If you’ve got the space, and the stuff to fill it, a walk-in pantry is a nice luxury to include in the remodel of your Portland, Oregon, kitchen. But there are lots of other pantry design ideas that can make your kitchen work smoothly.
Here are 14 designs to consider:
Space to Spare
Let’s start with that spacious walk-in pantry. We’re told that some luxury homes have pantries that approach the size of an entire kitchen, with shelves to contain appliances, cookware, and food stores of every kind. Keep in mind, though, that the more space you have, the more you’ll have to keep organized and clean.
- If your pantry shelves go all the way to the ceiling, consider a rolling library-style ladder.
- Often a wine cooler is placed below the countertop in the kitchen island or among the cabinets, but if you have a large walk-in pantry, you could keep the cooler stashed in there.
- A sliding barn door for the pantry gives a country feel to your kitchen.
- On your pantry shelves, focus on organization, using labeled glass jars, labeled open-top baskets, and other easy-to access containers.
Free-Standing and Built-In Pantries
- If you can’t afford the space in your remodel for a walk-in pantry, think about dedicating a wall or a corner in your kitchen area to one or more tall cabinets that serve as a pantry, with either open shelving (neatly organized, of course) or cabinet doors. Free-standing cabinets cost less than built-ins.
- The market is full of creative built-in pantry cabinets that combine pull-out, swing-out, and rotating shelves.
To supplement your walk-in or cabinet pantry, you could incorporate these ideas into your remodeled kitchen to keep certain items close at hand.
- Install a slender pullout “pantry” in space that normally would be wasted, such as between the refrigerator and the wall, or the oven and a cabinet. In that little space, a pullout rack will hold (and hide) kitchen towels, and a hidden knife block will keep your cutlery out of sight but right where you need it.
- Here’s a clever use of space that no one thinks of using: Install a pullout drawer in a cabinet toe-kick to hold your pet’s food bowl. Drawer slides out, bowl is filled and dropped into the space for it, Fido chows down, bowl is taken away, and drawer slides out of sight.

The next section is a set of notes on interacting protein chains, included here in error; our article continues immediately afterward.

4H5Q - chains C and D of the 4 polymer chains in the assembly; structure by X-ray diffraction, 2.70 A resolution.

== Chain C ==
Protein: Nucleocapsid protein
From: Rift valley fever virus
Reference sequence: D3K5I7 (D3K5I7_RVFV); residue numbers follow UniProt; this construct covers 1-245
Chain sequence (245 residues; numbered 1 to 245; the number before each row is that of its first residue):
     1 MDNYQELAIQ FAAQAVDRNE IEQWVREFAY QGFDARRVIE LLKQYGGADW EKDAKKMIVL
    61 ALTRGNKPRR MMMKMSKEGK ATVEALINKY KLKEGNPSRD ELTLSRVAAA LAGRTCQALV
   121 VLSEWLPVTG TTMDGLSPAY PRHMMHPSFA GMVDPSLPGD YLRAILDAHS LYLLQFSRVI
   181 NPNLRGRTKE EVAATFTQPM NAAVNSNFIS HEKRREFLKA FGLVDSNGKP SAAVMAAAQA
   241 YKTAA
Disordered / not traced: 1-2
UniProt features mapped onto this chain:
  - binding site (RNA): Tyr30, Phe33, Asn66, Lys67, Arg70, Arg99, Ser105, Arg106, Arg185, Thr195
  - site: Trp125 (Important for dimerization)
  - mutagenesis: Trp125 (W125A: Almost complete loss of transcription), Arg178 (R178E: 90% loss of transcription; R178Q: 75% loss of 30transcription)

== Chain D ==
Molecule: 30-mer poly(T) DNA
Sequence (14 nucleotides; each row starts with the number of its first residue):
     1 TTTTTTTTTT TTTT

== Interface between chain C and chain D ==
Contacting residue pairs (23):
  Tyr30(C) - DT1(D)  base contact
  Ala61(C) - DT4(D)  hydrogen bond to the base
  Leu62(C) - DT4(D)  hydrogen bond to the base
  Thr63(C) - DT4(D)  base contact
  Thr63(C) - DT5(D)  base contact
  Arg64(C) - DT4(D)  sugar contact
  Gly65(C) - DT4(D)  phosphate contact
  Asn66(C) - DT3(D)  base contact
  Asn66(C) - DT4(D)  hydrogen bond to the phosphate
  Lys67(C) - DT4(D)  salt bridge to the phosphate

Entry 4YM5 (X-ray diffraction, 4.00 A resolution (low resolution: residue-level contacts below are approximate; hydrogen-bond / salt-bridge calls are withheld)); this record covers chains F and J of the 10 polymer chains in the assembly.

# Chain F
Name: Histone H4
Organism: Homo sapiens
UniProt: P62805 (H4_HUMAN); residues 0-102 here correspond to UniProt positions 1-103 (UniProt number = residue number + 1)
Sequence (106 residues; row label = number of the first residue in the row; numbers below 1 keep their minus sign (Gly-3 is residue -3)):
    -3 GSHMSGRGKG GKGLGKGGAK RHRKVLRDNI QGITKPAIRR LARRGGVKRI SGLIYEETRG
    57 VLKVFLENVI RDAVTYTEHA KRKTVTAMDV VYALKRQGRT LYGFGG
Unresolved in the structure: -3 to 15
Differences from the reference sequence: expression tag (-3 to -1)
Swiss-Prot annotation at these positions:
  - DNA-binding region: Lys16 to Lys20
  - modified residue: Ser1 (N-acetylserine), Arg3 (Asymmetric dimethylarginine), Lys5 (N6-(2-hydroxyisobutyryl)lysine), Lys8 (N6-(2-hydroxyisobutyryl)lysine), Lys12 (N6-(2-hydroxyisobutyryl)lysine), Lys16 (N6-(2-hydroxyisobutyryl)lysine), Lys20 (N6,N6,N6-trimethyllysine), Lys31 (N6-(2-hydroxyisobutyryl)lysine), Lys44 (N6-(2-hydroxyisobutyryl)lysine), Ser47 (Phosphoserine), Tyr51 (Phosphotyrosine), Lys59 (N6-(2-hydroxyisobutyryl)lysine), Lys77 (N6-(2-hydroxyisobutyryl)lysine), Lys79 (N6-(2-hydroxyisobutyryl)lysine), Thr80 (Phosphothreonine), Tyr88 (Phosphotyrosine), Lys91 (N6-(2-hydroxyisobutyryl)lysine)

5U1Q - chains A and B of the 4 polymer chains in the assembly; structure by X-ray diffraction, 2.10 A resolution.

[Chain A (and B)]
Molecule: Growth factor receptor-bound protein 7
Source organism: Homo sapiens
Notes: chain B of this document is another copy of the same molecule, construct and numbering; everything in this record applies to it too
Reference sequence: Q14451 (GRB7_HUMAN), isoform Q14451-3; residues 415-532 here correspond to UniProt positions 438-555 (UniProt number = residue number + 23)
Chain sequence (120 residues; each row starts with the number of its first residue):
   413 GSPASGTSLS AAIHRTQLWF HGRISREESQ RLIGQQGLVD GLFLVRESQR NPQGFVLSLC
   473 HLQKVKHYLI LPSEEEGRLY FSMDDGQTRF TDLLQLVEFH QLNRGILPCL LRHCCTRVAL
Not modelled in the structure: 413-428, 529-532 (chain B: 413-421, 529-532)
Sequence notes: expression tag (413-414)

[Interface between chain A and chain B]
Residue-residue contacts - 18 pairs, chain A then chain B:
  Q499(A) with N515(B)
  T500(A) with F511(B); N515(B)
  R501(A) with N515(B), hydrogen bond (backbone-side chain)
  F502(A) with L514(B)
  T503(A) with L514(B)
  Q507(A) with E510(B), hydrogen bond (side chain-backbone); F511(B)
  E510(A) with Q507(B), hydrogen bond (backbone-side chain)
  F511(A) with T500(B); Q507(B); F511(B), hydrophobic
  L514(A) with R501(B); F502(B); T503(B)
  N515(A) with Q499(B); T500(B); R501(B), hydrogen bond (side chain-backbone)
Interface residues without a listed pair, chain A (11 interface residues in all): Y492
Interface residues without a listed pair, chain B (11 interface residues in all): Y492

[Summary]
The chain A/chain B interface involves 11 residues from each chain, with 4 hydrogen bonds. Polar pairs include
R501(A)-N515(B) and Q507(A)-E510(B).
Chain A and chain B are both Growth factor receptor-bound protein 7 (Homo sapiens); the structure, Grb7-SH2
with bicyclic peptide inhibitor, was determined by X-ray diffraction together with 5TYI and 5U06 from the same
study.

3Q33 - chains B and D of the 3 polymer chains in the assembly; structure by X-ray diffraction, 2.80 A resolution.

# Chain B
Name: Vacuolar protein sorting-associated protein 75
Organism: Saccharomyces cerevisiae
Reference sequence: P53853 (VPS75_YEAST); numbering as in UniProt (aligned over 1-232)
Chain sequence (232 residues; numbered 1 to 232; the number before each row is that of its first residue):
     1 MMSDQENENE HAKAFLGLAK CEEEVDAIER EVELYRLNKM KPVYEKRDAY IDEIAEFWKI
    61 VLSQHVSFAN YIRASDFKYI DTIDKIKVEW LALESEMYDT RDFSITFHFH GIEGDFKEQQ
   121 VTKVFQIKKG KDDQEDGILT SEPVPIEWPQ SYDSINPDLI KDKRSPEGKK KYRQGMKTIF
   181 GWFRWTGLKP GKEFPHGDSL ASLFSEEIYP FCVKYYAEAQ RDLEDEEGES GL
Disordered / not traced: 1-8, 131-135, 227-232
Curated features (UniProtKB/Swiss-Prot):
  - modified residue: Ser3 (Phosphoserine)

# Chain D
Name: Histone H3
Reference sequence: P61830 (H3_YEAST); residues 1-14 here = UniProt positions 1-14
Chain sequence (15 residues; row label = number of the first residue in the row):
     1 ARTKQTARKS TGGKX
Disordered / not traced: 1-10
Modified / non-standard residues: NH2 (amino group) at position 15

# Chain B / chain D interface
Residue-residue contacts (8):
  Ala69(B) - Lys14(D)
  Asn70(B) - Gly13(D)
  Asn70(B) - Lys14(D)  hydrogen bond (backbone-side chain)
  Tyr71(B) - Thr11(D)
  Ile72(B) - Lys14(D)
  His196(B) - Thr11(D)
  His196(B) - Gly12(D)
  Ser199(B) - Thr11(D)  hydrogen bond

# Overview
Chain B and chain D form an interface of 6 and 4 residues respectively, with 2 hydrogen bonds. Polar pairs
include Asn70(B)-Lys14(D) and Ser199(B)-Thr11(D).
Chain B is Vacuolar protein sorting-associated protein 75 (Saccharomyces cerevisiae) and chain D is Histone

- Customized drawers and pullouts have become all the rage, replacing lower cabinet shelves that are hard to reach or see into. Deep drawers can hold larger pots and small appliances or inserts for dishes, silverware, and baking sheets; and a pullout can contain trash and recycling containers or shelves for food storage.
- Corner cabinets have been rescued from dark, inconvenient obscurity by new takes on the traditional Lazy Susan such as corner drawers, rotating recycling bins, and rotating hanging racks for pots and pans.
You don’t need a butler to enjoy the benefits of his pantry. This room or hallway off the kitchen serves as a food-prep space and storage area for dishes and small appliances.
- Depending on the setup of your kitchen, the butler’s pantry can double as a bar.
- A pass-through opening into the kitchen or dining area eases the transfer of prepared food.
- If you’ve got the room for it, a small desk, built-in or not, gives you a place to sit and do paperwork without cluttering your kitchen area.
An Extra Kitchen
What’s the biggest benefit, and the biggest drawback, of open-plan layouts? It’s the openness of it all. That means any clutter or mess in your open kitchen is visible from anywhere else in your kitchen-dining room-living room-family room acreage.
That’s why high-end homes are now being built or remodeled with a new room called a “messy kitchen.” It’s a second, hidden kitchen where you can prepare the bulk of your meal, leave appliances out on the counters, and keep your open kitchen gloriously uncluttered when entertaining guests. The messy kitchen comes fully equipped with its own countertops, cabinets, sink, dishwasher, and refrigerator.